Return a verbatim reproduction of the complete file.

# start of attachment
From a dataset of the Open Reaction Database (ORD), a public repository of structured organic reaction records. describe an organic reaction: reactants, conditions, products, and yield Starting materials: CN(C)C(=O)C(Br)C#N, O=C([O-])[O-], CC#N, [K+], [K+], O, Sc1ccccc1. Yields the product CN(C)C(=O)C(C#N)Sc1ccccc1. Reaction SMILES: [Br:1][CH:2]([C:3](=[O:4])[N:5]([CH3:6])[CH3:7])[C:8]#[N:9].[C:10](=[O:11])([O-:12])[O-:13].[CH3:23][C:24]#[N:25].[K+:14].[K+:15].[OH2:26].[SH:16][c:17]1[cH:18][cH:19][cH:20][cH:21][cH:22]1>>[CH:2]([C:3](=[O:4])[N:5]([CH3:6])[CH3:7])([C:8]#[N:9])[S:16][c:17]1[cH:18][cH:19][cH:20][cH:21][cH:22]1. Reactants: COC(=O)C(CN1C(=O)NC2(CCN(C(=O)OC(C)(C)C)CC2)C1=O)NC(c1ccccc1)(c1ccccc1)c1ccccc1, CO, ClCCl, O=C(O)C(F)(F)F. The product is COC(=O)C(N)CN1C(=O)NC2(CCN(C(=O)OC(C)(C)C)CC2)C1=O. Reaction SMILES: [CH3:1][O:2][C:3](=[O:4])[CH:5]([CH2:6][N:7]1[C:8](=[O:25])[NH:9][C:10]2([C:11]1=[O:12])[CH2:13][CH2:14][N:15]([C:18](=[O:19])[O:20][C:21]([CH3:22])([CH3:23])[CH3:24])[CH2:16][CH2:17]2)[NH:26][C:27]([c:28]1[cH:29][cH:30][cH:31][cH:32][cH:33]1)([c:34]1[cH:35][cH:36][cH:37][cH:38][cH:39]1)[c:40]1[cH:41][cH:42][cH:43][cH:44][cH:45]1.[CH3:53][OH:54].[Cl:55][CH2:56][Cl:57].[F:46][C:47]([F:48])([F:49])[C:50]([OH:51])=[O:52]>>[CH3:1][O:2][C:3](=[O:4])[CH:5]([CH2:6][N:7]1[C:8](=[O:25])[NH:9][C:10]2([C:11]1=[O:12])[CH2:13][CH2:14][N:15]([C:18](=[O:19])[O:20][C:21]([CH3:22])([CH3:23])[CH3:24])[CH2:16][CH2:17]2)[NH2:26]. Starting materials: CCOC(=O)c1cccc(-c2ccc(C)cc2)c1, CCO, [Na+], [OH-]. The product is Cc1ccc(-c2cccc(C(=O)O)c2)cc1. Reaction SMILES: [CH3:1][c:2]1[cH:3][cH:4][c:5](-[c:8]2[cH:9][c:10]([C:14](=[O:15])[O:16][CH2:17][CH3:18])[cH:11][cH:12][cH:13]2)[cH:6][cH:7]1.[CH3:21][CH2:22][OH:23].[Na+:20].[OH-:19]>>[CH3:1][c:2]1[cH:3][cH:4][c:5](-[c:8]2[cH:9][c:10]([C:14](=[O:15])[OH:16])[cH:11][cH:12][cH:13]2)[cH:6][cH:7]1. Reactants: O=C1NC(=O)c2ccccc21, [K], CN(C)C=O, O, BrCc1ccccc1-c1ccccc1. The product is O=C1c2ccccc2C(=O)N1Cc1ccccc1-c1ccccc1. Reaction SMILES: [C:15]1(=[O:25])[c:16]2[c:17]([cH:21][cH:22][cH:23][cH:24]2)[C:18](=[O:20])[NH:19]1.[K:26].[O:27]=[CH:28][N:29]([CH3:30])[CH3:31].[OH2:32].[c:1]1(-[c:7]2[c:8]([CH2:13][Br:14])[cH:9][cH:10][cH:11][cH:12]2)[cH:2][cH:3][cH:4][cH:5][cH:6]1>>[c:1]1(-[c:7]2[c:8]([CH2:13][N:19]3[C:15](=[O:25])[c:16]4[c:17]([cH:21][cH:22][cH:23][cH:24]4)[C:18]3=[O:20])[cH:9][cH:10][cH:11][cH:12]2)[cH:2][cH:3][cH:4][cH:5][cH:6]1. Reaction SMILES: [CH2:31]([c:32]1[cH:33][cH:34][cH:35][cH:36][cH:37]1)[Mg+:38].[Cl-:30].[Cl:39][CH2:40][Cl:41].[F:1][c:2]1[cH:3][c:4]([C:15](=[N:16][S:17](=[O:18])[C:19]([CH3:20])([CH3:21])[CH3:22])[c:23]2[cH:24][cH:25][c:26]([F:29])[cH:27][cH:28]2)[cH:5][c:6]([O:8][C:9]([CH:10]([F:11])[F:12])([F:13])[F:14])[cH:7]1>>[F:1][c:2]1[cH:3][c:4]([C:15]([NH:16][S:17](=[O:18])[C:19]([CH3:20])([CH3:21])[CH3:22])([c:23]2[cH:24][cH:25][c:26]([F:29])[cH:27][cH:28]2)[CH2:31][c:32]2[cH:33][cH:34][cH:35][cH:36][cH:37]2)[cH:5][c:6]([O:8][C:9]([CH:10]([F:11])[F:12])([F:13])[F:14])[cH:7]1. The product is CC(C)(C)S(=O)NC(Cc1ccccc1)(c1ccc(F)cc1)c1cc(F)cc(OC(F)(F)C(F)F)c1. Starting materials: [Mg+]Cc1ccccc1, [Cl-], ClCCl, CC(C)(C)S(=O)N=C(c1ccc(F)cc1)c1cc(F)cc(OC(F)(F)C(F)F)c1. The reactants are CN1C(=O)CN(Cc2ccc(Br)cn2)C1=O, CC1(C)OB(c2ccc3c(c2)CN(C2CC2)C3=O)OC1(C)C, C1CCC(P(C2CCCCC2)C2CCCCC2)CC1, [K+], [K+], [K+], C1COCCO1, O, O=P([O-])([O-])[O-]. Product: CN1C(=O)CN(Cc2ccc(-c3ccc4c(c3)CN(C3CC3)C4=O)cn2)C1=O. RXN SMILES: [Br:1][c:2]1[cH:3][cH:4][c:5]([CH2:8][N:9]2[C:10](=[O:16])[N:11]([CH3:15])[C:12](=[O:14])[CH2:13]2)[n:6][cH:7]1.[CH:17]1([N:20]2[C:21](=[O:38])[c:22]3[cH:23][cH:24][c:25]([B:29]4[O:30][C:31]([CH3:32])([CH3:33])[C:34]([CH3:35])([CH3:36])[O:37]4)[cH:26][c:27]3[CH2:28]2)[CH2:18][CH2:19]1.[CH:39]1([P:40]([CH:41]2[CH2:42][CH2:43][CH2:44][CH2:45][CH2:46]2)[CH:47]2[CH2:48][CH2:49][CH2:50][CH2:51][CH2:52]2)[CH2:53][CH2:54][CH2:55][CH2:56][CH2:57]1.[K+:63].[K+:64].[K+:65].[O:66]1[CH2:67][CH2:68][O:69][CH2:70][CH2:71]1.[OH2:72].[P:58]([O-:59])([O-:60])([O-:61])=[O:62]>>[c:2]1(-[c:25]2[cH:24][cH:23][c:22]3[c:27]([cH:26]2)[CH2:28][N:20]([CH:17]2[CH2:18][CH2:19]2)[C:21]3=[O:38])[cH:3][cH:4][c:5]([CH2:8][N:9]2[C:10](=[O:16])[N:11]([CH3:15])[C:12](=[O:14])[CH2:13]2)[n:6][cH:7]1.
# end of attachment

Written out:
From a dataset of the Open Reaction Database (ORD), a public repository of structured organic reaction records. describe an organic reaction: reactants, conditions, products, and yield Starting materials: CN(C)C(=O)C(Br)C#N, O=C([O-])[O-], CC#N, [K+], [K+], O, Sc1ccccc1. Yields the product CN(C)C(=O)C(C#N)Sc1ccccc1. Reaction SMILES: [Br:1][CH:2]([C:3](=[O:4])[N:5]([CH3:6])[CH3:7])[C:8]#[N:9].[C:10](=[O:11])([O-:12])[O-:13].[CH3:23][C:24]#[N:25].[K+:14].[K+:15].[OH2:26].[SH:16][c:17]1[cH:18][cH:19][cH:20][cH:21][cH:22]1>>[CH:2]([C:3](=[O:4])[N:5]([CH3:6])[CH3:7])([C:8]#[N:9])[S:16][c:17]1[cH:18][cH:19][cH:20][cH:21][cH:22]1. Reactants: COC(=O)C(CN1C(=O)NC2(CCN(C(=O)OC(C)(C)C)CC2)C1=O)NC(c1ccccc1)(c1ccccc1)c1ccccc1, CO, ClCCl, O=C(O)C(F)(F)F. The product is COC(=O)C(N)CN1C(=O)NC2(CCN(C(=O)OC(C)(C)C)CC2)C1=O. Reaction SMILES: [CH3:1][O:2][C:3](=[O:4])[CH:5]([CH2:6][N:7]1[C:8](=[O:25])[NH:9][C:10]2([C:11]1=[O:12])[CH2:13][CH2:14][N:15]([C:18](=[O:19])[O:20][C:21]([CH3:22])([CH3:23])[CH3:24])[CH2:16][CH2:17]2)[NH:26][C:27]([c:28]1[cH:29][cH:30][cH:31][cH:32][cH:33]1)([c:34]1[cH:35][cH:36][cH:37][cH:38][cH:39]1)[c:40]1[cH:41][cH:42][cH:43][cH:44][cH:45]1.[CH3:53][OH:54].[Cl:55][CH2:56][Cl:57].[F:46][C:47]([F:48])([F:49])[C:50]([OH:51])=[O:52]>>[CH3:1][O:2][C:3](=[O:4])[CH:5]([CH2:6][N:7]1[C:8](=[O:25])[NH:9][C:10]2([C:11]1=[O:12])[CH2:13][CH2:14][N:15]([C:18](=[O:19])[O:20][C:21]([CH3:22])([CH3:23])[CH3:24])[CH2:16][CH2:17]2)[NH2:26]. Starting materials: CCOC(=O)c1cccc(-c2ccc(C)cc2)c1, CCO, [Na+], [OH-]. The product is Cc1ccc(-c2cccc(C(=O)O)c2)cc1. Reaction SMILES: [CH3:1][c:2]1[cH:3][cH:4][c:5](-[c:8]2[cH:9][c:10]([C:14](=[O:15])[O:16][CH2:17][CH3:18])[cH:11][cH:12][cH:13]2)[cH:6][cH:7]1.[CH3:21][CH2:22][OH:23].[Na+:20].[OH-:19]>>[CH3:1][c:2]1[cH:3][cH:4][c:5](-[c:8]2[cH:9][c:10]([C:14](=[O:15])[OH:16])[cH:11][cH:12][cH:13]2)[cH:6][cH:7]1. Reactants: O=C1NC(=O)c2ccccc21, [K], CN(C)C=O, O, BrCc1ccccc1-c1ccccc1. The product is O=C1c2ccccc2C(=O)N1Cc1ccccc1-c1ccccc1. Reaction SMILES: [C:15]1(=[O:25])[c:16]2[c:17]([cH:21][cH:22][cH:23][cH:24]2)[C:18](=[O:20])[NH:19]1.[K:26].[O:27]=[CH:28][N:29]([CH3:30])[CH3:31].[OH2:32].[c:1]1(-[c:7]2[c:8]([CH2:13][Br:14])[cH:9][cH:10][cH:11][cH:12]2)[cH:2][cH:3][cH:4][cH:5][cH:6]1>>[c:1]1(-[c:7]2[c:8]([CH2:13][N:19]3[C:15](=[O:25])[c:16]4[c:17]([cH:21][cH:22][cH:23][cH:24]4)[C:18]3=[O:20])[cH:9][cH:10][cH:11][cH:12]2)[cH:2][cH:3][cH:4][cH:5][cH:6]1. Reaction SMILES: [CH2:31]([c:32]1[cH:33][cH:34][cH:35][cH:36][cH:37]1)[Mg+:38].[Cl-:30].[Cl:39][CH2:40][Cl:41].[F:1][c:2]1[cH:3][c:4]([C:15](=[N:16][S:17](=[O:18])[C:19]([CH3:20])([CH3:21])[CH3:22])[c:23]2[cH:24][cH:25][c:26]([F:29])[cH:27][cH:28]2)[cH:5][c:6]([O:8][C:9]([CH:10]([F:11])[F:12])([F:13])[F:14])[cH:7]1>>[F:1][c:2]1[cH:3][c:4]([C:15]([NH:16][S:17](=[O:18])[C:19]([CH3:20])([CH3:21])[CH3:22])([c:23]2[cH:24][cH:25][c:26]([F:29])[cH:27][cH:28]2)[CH2:31][c:32]2[cH:33][cH:34][cH:35][cH:36][cH:37]2)[cH:5][c:6]([O:8][C:9]([CH:10]([F:11])[F:12])([F:13])[F:14])[cH:7]1. The product is CC(C)(C)S(=O)NC(Cc1ccccc1)(c1ccc(F)cc1)c1cc(F)cc(OC(F)(F)C(F)F)c1. Starting materials: [Mg+]Cc1ccccc1, [Cl-], ClCCl, CC(C)(C)S(=O)N=C(c1ccc(F)cc1)c1cc(F)cc(OC(F)(F)C(F)F)c1. The reactants are CN1C(=O)CN(Cc2ccc(Br)cn2)C1=O, CC1(C)OB(c2ccc3c(c2)CN(C2CC2)C3=O)OC1(C)C, C1CCC(P(C2CCCCC2)C2CCCCC2)CC1, [K+], [K+], [K+], C1COCCO1, O, O=P([O-])([O-])[O-]. Product: CN1C(=O)CN(Cc2ccc(-c3ccc4c(c3)CN(C3CC3)C4=O)cn2)C1=O. RXN SMILES: [Br:1][c:2]1[cH:3][cH:4][c:5]([CH2:8][N:9]2[C:10](=[O:16])[N:11]([CH3:15])[C:12](=[O:14])[CH2:13]2)[n:6][cH:7]1.[CH:17]1([N:20]2[C:21](=[O:38])[c:22]3[cH:23][cH:24][c:25]([B:29]4[O:30][C:31]([CH3:32])([CH3:33])[C:34]([CH3:35])([CH3:36])[O:37]4)[cH:26][c:27]3[CH2:28]2)[CH2:18][CH2:19]1.[CH:39]1([P:40]([CH:41]2[CH2:42][CH2:43][CH2:44][CH2:45][CH2:46]2)[CH:47]2[CH2:48][CH2:49][CH2:50][CH2:51][CH2:52]2)[CH2:53][CH2:54][CH2:55][CH2:56][CH2:57]1.[K+:63].[K+:64].[K+:65].[O:66]1[CH2:67][CH2:68][O:69][CH2:70][CH2:71]1.[OH2:72].[P:58]([O-:59])([O-:60])([O-:61])=[O:62]>>[c:2]1(-[c:25]2[cH:24][cH:23][c:22]3[c:27]([cH:26]2)[CH2:28][N:20]([CH:17]2[CH2:18][CH2:19]2)[C:21]3=[O:38])[cH:3][cH:4][c:5]([CH2:8][N:9]2[C:10](=[O:16])[N:11]([CH3:15])[C:12](=[O:14])[CH2:13]2)[n:6][cH:7]1.